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The Influence of comfort aspects on route- and mode-choice decisions of cyclists in the Netherlands

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Last Updated: 3-2016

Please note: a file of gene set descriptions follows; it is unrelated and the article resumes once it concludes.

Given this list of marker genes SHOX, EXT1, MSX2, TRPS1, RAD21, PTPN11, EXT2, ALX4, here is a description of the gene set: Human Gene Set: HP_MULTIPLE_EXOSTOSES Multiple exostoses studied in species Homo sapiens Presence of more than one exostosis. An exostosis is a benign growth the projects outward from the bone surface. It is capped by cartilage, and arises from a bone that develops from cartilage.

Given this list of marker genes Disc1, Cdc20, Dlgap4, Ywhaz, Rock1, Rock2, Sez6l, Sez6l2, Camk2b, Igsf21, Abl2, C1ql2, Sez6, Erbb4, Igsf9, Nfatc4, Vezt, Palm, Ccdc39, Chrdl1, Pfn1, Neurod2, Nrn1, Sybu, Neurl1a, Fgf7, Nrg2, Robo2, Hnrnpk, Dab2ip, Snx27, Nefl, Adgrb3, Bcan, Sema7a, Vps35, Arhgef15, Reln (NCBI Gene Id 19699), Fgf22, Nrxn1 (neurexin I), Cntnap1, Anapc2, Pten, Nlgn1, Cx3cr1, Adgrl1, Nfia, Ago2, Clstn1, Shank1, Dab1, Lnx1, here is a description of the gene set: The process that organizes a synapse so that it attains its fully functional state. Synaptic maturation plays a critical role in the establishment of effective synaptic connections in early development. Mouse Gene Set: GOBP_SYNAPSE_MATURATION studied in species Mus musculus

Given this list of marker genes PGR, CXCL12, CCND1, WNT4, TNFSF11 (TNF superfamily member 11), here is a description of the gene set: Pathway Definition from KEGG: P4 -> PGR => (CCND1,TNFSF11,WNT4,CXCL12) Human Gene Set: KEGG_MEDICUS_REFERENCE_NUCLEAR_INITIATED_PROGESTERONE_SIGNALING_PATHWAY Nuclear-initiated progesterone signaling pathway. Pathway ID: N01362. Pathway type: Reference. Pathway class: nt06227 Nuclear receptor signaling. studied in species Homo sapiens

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The increasing density of urban areas has led to mobility problems all over the world. Air pollution, noise and congestion are the results of unsustainable mobility. Governments focus their policies towards encouragement of bicycle usage to target private cars use. The Netherlands and Denmark are worldwide examples of stimulating the bicycle culture by providing comfortable and safe cycling facilities. Despite the large investments in improved bicycle infrastructure, there is still a lack of knowledge concerning the actual effectiveness of these improvements on route‐choice and the propensity to cycle. Transportation planners in practice often base bicycle traffic flows on the assumption of shortest path preference, though existing literature proves that specific comfort aspects should also be taken into account. The traffic models which are used by transportation planners as a decision support tool, require another assignment method and better theoretical grounding. In this research the influence of comfort aspects on route‐ and mode‐choice decisions of cyclists and how these do relate to the influence of travel time savings is investigated. A stated preference experiment was completed by 728 respondents in the Netherlands. The availability of bicycle facilities, the pavement quality and the presence of slopes on a cycling route seem to be of more influence than 4 minutes of travel time savings on the route‐choice. Regarding mode‐choice decisions, the experiment turned out that providing secured bicycle parking facilities and a higher route‐ comfort are of more influence on the propensity to cycle than providing a shorter route. Besides the utility values for these aspects, also an elaborate definition for bicycle route‐comfort is found in this research. The results have finally been compared to conventional traffic model calculations. The comparison showed that taking into consideration specific route aspects leads to more accurate bicycle traffic assignment. This research may therefore be seen as a contribution to the theoretical grounding and improvements of bicycle traffic models.

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